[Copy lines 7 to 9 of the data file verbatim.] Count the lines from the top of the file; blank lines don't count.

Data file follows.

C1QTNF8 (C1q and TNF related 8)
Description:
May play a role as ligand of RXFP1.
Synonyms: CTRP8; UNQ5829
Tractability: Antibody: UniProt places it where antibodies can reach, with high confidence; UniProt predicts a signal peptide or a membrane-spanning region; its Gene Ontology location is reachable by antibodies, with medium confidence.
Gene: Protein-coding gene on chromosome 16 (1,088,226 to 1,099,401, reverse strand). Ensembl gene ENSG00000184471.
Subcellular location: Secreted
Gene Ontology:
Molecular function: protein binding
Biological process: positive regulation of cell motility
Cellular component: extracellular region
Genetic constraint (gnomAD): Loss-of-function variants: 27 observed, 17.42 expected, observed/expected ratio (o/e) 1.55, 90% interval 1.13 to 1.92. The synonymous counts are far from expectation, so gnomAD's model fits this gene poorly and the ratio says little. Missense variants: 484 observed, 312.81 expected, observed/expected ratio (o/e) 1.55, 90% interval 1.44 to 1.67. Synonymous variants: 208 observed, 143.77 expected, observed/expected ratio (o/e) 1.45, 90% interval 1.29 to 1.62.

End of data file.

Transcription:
Subcellular location: Secreted
Gene Ontology:
Molecular function: protein binding